Sudan Turns to Turkey for Help Dodging Genocide Charges

Sudan appealed to Turkey seeking support for a bid to save Sudanese President Omar El-Bashir from being arrested by the International Criminal Court (ICC), officials said.

ANKARA (Hurriyet)–Sudan appealed to Turkey Tuesday for support in a bid to save Sudan’s leader from being arrested by the International Criminal Court (ICC) for the crime of genocide.

The ICC issued a warrant for the arrest of Sudan’s president Monday on charges of genocide and crimes against humanity in the country’s Darfur region. The warrant had been requested by the chief prosecutor of the ICC in July, 2008.

Sudanese Vice-President Ali Osman Mohammed Taha paid an official visit to Ankara Tuesday and met Turkish Prime Minister Recep Tayyip Erdogan for talks on how to avoid the warrant.

During the meeting Taha asked Erdogan to block any possible attempts against Al-Bashir that might come to the agenda of the United Nations Security Council. Turkey was elected in October as a non-permanent member of the Council for two years.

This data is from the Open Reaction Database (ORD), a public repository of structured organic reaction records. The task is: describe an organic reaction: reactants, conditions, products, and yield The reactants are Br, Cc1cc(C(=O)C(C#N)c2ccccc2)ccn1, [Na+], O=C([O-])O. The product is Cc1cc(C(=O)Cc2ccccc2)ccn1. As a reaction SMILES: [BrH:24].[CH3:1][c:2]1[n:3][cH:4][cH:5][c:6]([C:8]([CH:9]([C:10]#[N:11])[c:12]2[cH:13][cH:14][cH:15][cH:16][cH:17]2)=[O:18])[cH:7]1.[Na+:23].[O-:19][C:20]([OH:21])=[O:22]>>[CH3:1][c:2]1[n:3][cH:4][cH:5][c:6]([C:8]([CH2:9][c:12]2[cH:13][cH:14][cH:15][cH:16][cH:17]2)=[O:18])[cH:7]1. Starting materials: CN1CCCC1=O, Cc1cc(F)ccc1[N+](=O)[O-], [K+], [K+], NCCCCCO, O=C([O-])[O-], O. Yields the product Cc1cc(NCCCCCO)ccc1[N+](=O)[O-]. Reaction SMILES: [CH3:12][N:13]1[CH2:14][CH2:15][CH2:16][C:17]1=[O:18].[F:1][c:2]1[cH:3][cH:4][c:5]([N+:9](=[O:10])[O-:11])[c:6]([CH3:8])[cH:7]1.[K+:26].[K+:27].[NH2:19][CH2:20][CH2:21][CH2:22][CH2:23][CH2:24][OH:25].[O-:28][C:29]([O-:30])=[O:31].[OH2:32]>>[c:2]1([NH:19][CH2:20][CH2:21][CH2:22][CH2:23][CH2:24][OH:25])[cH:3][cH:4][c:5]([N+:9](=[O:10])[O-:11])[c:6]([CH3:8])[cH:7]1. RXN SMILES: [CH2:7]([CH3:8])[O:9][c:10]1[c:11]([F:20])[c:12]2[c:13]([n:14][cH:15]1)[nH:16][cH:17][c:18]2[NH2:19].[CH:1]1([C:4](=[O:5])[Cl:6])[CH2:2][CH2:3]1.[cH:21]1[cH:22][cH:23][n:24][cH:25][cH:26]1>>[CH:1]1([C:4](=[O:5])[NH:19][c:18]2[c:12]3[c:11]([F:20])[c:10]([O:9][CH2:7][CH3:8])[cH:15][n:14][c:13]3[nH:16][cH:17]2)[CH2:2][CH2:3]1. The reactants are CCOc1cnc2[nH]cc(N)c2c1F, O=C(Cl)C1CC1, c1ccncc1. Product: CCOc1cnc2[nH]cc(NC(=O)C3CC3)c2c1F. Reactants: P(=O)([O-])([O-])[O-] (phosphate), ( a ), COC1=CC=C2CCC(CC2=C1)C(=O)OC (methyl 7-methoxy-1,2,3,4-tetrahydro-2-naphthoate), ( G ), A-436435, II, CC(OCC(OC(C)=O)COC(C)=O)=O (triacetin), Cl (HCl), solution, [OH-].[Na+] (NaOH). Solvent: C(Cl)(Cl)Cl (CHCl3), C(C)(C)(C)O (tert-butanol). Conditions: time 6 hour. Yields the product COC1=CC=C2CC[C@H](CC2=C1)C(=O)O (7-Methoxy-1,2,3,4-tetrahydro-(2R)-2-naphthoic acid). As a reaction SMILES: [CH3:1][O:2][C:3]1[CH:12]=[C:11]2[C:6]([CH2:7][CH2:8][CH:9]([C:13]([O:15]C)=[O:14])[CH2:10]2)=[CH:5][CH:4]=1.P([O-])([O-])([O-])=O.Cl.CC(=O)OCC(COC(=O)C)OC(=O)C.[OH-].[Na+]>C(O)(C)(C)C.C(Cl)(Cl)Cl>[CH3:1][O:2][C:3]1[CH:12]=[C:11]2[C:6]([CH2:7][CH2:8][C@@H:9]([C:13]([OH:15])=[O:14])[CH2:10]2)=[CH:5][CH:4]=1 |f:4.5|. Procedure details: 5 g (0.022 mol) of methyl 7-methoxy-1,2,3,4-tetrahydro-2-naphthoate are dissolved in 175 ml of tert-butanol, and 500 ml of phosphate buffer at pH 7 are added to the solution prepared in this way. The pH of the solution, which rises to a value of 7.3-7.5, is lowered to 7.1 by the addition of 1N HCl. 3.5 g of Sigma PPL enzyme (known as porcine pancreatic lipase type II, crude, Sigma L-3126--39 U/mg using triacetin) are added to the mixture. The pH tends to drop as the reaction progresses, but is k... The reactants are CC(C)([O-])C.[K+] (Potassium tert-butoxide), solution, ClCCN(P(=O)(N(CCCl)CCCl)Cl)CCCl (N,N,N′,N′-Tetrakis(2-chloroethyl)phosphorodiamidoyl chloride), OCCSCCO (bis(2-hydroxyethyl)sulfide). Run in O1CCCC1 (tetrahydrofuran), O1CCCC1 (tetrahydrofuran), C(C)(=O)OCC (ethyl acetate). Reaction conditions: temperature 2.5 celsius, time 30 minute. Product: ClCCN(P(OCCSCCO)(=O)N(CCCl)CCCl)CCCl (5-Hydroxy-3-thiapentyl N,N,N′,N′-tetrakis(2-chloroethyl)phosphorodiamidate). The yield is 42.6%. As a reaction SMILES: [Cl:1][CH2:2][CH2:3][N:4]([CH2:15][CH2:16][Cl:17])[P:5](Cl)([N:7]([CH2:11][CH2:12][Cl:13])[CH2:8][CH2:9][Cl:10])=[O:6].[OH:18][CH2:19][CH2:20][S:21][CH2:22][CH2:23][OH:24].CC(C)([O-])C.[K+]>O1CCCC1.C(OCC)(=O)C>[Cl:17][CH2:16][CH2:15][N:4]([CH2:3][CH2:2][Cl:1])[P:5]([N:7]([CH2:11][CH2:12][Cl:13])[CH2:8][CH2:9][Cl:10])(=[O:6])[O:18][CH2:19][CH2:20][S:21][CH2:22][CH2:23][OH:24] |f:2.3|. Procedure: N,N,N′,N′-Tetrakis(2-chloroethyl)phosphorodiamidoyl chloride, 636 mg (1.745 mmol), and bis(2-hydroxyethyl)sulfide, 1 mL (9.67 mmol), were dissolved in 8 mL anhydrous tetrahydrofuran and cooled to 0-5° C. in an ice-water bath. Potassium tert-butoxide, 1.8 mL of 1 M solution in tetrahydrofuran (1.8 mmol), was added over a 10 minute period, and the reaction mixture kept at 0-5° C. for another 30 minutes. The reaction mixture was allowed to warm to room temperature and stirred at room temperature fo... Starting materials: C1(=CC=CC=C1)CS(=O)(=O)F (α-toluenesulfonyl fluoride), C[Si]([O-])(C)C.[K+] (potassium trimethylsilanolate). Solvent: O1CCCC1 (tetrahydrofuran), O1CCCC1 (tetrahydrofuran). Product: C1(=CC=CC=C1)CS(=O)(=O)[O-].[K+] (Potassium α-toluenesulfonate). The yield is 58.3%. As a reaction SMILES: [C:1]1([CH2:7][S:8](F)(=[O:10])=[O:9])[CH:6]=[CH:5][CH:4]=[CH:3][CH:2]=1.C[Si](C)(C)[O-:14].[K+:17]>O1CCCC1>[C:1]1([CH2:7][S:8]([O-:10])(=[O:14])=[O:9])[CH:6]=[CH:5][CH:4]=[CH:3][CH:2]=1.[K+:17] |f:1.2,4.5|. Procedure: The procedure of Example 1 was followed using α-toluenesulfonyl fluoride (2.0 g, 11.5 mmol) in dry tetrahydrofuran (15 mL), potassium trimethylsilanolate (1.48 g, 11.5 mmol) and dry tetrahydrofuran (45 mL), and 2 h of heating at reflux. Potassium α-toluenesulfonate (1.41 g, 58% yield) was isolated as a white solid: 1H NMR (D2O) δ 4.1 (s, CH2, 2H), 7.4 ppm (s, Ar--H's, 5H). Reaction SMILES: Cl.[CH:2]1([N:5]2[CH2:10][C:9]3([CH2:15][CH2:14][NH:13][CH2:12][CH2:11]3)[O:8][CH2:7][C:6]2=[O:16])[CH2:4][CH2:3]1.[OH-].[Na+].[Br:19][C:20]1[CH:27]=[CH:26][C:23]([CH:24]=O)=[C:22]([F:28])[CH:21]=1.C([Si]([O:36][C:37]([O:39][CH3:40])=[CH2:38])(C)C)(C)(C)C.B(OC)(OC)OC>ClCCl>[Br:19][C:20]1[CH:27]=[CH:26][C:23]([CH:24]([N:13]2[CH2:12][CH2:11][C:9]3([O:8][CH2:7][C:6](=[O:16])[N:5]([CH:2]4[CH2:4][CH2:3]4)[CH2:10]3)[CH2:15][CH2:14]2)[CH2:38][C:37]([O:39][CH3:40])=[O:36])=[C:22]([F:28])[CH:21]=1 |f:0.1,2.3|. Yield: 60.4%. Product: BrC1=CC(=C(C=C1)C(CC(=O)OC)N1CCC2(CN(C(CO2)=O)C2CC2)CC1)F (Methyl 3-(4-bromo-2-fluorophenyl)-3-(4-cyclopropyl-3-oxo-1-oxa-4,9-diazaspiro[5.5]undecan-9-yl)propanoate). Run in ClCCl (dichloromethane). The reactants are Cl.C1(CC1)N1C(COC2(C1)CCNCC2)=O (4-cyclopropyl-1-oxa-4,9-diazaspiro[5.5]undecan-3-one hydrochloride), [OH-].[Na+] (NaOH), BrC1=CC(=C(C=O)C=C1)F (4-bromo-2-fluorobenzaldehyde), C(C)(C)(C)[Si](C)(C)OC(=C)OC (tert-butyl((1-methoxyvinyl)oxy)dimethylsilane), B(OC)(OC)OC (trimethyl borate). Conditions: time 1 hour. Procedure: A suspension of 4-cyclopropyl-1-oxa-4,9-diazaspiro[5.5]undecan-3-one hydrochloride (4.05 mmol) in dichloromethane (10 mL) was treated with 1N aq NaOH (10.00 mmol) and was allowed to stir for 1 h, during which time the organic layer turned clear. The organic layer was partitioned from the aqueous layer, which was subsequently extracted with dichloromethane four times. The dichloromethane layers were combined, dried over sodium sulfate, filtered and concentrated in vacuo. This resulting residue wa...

The ICC was established by the Rome Statute signed in 1998 by more than 130 countries, of which 106 have ratified the convention setting up the court.

The U.N. Security Council in 2005 asked the ICC to investigate the genocide in Darfur with the support of the United States, China and Russia — three of the five U.N. Security Council permanent members with veto power — despite their rejection of the court. The other two permanent members — France and Britain — have ratified the convention.

The UN estimates the up to 300,000 people have been killed and 2.7 million forced to flee their homes as a result of the genocide perpetrated by the Sudanese Leader.

Sudan says 10,000 people have died and denies charges that its soldiers and allied militiamen committed war crimes and genocide there.

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